|Technique: ||Oil on canvas|
|Dimensions: ||162 x 114 cm|
|Generic classification: ||Paint|
|General inventari: ||987|
|Location: ||National Museum of Art of Catalonia|
|Signed: “Juan Ribalta faciebat et inventor, anno 1618” (on the crosspiece of the table). “Anno 1618” (on a paper which sticks out of a book on the left shelf).
Provenance: It came to the Escola de Belles Arts from the collection of Pasqual-Pere Moles, to whom it had been bequathed by his brother Joan Baptista, presbyter, in 1787.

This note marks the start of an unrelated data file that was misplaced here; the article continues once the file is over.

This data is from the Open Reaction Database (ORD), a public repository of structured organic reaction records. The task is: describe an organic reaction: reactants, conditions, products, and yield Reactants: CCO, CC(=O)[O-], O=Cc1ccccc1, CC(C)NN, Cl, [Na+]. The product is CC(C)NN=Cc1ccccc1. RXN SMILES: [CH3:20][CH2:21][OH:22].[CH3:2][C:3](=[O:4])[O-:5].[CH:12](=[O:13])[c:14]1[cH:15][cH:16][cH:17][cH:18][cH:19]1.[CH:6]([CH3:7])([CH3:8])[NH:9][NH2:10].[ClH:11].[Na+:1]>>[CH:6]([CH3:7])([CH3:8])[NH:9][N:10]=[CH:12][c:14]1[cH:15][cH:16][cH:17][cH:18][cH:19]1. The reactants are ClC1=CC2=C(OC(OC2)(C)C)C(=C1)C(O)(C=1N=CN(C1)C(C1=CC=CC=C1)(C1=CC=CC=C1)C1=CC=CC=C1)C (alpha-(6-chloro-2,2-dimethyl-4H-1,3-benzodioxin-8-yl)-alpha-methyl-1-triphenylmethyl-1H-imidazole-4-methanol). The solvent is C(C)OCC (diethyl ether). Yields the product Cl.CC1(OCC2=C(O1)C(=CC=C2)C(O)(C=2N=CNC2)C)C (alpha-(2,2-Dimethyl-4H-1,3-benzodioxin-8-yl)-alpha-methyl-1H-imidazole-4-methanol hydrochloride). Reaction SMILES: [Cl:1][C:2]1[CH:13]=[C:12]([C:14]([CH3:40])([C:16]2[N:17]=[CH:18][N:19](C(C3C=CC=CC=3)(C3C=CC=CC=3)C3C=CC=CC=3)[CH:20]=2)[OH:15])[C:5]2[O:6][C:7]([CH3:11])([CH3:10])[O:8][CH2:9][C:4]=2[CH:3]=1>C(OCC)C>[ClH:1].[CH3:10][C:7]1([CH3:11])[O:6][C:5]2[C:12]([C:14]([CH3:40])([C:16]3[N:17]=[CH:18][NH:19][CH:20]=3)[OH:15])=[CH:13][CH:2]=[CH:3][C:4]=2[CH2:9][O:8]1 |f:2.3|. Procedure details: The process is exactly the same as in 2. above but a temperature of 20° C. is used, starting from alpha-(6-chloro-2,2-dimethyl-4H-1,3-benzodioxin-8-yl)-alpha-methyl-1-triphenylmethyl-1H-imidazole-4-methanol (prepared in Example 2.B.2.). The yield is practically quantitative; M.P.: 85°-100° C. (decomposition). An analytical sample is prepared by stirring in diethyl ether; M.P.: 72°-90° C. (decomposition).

Son of the painter Francesc Ribalta (Solsona, 1565 - Valencia, 1628), Juan Ribalta worked often associated with his father since from very young he stood out as a brilliant artist, of great talent to move with fluency inside any stylistic offer. Nevertheless, soon he left the forms manierists to submerge squarely inside the naturalistic guidelines, probably influenced by Pedro de Orrente. He was employed especially at the Valencian area, where he obtained an important clientele between the personalities most distinguished from the Valencian culture. His early disappearance truncated a brilliant career and a few exceptional expectations of future. Many of his works have been in numerous occasions attributed to his father. Due to an error in the writing of the Catàlegs 1866, 1867 and c. 1872, the painting no. 122 of 90 x 70 cm is identified with the Saint Jerome by Joan Ribalta while the painting number 186, which is really the work by Ribalta, is identified as a Saint Mark by the Flemish school. The work was deposited in the Museums of Art of Barcelona in 1906, and at present it remains in the Museu Nacional D'Art de Catalunya, where there has the number of inventory MNAC 5717.|